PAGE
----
Posted On 24th Nov, 2016
"What do you want to be when you grow up?", a question asked when we're kids, and between the dreamy answers and rainbow fantasies, we start shaping the first image of our career.
This fantasy of dreamy jobs and adulthood being wonderful came crashing down when I became a university student. I started realizing that being an adult is not as great as they told me it would be, I started feeling the weight and pressure of "figuring things out".
More importantly, I developed a fear of the two words "What if". I started picturing my future-self-judging the career choices I am making right here and now.
I struggled for quite some time with the concept of my career. I just couldn't imagine myself in a routine job that I 'sort of liked'. I didn't want to be just "okay" with my job, I wanted to be happy with it. So I decided to build my career based on certain principles that influenced every decision I have made till today:
1- My career is for me, not for anyone else
Every one of us probably experienced the pressure of picking a job that those around us thought was the "right" one. I mean, all my siblings are dentists (and married to dentists). Besides the obvious perk of free dental healthcare, I had no other reason to become one except to complete the set of something.
I realized that when I'm older, no one else would regret my decisions. It was just me, and that convinced me more than ever that my career is for me. What I do, how much I make, and how I go about with my job is all for me, and up to me to decide.
2- Trying and failing in public is better than not trying at all
So many people I know are paralyzed by the fear of failing, the fear of being judged for failing at something. This fear cripples a lot of us from going after the things we want.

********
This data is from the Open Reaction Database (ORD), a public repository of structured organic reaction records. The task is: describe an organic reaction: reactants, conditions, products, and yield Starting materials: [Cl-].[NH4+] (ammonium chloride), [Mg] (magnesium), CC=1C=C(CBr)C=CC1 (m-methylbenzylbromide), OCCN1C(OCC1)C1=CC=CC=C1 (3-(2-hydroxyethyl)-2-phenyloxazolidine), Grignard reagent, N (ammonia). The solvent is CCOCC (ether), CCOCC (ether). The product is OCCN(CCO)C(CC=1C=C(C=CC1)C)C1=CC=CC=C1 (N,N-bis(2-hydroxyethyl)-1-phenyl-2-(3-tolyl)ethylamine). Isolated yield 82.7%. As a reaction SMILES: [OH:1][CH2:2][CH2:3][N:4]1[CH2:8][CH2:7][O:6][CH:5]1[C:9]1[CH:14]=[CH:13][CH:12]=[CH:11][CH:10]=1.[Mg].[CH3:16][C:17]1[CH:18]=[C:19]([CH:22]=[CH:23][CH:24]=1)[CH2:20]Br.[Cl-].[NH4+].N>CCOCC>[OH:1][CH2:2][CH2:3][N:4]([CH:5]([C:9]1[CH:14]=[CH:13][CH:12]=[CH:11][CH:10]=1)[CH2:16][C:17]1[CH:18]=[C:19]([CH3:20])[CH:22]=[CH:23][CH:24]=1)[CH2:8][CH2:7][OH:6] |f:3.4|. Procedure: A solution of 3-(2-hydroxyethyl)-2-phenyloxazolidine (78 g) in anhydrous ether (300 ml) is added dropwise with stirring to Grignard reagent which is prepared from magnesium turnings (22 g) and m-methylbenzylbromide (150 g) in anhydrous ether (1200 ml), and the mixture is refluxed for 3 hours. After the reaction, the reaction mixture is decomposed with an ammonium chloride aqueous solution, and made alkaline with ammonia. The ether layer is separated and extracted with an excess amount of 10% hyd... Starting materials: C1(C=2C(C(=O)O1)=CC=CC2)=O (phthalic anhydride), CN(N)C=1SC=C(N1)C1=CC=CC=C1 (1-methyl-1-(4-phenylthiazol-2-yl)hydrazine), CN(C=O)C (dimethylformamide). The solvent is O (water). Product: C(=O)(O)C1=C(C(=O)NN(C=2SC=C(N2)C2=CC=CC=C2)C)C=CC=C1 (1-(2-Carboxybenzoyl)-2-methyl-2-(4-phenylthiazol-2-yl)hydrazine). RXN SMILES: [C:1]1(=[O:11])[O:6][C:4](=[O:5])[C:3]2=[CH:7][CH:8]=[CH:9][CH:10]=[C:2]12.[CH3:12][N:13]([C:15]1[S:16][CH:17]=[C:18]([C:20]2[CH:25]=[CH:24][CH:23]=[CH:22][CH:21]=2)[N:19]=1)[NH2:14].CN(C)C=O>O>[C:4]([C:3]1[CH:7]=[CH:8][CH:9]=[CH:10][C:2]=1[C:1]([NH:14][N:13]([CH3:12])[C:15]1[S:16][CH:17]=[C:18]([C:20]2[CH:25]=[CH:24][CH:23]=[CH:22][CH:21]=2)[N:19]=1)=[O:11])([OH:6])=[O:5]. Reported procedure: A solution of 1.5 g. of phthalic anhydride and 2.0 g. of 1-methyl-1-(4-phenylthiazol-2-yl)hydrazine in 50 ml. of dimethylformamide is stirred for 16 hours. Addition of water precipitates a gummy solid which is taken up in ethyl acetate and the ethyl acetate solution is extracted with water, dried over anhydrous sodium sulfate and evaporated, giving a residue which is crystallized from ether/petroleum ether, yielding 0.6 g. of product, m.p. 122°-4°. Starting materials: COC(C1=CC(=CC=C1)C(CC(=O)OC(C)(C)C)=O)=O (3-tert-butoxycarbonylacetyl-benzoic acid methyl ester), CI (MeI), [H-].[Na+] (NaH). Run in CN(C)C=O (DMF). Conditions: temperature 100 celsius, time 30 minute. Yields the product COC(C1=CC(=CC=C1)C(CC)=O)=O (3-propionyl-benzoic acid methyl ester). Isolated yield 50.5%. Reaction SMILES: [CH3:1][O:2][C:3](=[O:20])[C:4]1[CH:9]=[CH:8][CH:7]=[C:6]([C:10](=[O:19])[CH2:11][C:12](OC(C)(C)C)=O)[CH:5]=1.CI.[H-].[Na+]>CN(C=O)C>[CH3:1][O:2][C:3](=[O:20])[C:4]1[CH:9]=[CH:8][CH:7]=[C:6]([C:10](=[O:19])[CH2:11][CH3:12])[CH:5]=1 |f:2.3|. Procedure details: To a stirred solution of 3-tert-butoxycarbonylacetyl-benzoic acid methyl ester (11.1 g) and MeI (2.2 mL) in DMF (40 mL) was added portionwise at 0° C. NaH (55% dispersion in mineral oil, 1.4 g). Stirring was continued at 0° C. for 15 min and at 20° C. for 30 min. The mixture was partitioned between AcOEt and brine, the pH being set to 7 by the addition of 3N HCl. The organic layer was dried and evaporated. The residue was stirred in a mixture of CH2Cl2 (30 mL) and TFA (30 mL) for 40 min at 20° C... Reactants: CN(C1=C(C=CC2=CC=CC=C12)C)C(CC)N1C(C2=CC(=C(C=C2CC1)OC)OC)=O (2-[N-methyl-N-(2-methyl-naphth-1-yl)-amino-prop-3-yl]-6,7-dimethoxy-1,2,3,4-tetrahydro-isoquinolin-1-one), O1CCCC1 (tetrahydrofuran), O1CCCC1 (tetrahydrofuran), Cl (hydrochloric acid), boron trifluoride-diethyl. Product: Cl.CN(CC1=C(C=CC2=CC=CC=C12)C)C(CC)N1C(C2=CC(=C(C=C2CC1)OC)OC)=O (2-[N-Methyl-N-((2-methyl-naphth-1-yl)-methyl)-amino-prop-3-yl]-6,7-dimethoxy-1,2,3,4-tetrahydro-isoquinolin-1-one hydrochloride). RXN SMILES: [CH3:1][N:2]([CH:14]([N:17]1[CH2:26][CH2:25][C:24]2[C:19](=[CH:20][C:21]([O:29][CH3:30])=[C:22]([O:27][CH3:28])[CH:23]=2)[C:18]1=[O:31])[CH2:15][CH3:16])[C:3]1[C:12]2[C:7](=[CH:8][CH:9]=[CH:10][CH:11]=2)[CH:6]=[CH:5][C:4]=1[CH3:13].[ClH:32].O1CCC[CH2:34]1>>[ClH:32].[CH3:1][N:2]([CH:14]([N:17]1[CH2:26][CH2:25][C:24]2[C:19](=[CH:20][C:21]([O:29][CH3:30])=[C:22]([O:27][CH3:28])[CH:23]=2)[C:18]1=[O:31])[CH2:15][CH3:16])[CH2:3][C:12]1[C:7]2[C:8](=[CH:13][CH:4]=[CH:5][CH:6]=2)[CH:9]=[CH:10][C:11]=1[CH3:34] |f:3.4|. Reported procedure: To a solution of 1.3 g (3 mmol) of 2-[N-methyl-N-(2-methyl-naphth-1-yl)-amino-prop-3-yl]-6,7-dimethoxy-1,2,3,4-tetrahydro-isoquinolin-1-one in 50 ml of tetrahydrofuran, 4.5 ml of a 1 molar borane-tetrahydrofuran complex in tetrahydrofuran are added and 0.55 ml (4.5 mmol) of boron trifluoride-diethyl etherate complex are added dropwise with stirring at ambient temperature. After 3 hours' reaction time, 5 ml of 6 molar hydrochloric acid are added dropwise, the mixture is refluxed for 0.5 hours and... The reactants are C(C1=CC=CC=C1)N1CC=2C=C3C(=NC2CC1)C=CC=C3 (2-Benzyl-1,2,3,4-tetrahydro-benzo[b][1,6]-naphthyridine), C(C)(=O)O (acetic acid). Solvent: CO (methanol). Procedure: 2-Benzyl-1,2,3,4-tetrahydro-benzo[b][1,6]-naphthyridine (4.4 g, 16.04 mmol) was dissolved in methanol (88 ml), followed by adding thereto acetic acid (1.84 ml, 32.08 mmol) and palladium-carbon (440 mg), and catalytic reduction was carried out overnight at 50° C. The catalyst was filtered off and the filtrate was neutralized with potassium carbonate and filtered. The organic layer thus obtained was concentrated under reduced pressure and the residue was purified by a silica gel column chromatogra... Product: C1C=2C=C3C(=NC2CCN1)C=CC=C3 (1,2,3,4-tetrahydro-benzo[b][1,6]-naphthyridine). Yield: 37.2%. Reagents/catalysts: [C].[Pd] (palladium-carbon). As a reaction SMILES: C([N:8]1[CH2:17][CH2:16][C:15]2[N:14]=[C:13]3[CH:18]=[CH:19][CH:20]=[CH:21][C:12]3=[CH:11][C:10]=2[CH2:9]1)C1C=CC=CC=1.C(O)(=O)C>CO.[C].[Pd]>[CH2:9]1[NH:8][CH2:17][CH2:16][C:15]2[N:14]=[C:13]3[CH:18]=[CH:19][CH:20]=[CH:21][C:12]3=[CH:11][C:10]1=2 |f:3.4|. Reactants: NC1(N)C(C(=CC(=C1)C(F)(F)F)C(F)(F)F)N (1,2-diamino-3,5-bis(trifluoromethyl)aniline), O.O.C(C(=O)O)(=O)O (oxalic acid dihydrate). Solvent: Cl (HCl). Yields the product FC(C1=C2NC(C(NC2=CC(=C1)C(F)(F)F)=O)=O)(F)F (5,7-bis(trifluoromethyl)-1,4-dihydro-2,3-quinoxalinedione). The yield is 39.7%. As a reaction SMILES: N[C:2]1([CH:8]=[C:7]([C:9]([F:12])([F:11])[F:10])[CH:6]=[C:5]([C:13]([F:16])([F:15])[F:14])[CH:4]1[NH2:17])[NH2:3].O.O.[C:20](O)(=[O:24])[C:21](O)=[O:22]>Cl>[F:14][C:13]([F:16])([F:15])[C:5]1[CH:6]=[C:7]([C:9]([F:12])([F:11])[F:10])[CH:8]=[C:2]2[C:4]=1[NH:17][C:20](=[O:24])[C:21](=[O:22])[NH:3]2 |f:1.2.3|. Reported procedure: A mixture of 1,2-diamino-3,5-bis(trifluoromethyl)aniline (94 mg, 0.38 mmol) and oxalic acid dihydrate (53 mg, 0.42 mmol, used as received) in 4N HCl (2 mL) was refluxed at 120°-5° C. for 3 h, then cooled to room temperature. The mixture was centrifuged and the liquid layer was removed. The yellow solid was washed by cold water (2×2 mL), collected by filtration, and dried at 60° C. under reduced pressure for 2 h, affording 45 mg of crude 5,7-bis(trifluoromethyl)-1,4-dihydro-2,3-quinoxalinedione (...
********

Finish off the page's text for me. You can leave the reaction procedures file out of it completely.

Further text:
I've always had a line in my head that gave me faith in failure, you know, the "Life is like a heartbeat, its full of ups and downs". As cheesy as that sounds, it encourages the fact that we should embrace failure. We should fight it when it's approaching, and welcome it when it hits us. The less you're scared of failing, the more you'll try doing things you care about
3- Embrace your weirdness
One of my major rules about finding a job I love, is that I shouldn't have to feel pressured to be someone I'm not. I want a place that allows me to be the strange human being that I am.
I want to work at a company where if I suggest this crazy campaign or idea it would be embraced and assessed and taken seriously rather than shut down. The world's population is almost 7 billion, and for you to shape a career in this jungle of jobs out there, you should find a place that matches your values, a place that embraces you and sees strength in your uniqueness.
4- Find your "Purpose"
Writing that bullet point made me cringe a little because of how many times I've received that advice or read about it, but here's why I'm mentioning it:
Purpose is your contribution to the world, it's your fingerprint in a world that changes so fast. The question that comes to every single person in their 20s is "what is my purpose?" The question by itself is enough to give anyone an existential crisis.
The only way to get remotely close to answering that question is through trying. The more I tried doing things in life, the more I realized what I did and didn't care about. I volunteered in organizations, tried charity work, worked with abused pets, and travelled as much as I could. All this was me forcing myself to figure out what issues I care the most about in the world.
5- The final goal is happiness (Cue the cheerful music)
Lately, there has been a lot of talk about "Passion in careers". There are a lot of people out there trying to convince us that the only way to be happy at your job is to "be your own boss".
Not only is this wrong, it's a bit dangerous. In the end of the day, the decision of what makes you happy comes down to you and your personal goals. Self awareness is the most important aspect of job hunting, figure out what would provide you career satisfaction, and go after that.
It does not matter what you do, and it does not matter what people think of what you do. The final goal is simple, it is for you to look back at your career choices when you're old and gray with a sense of accomplishment.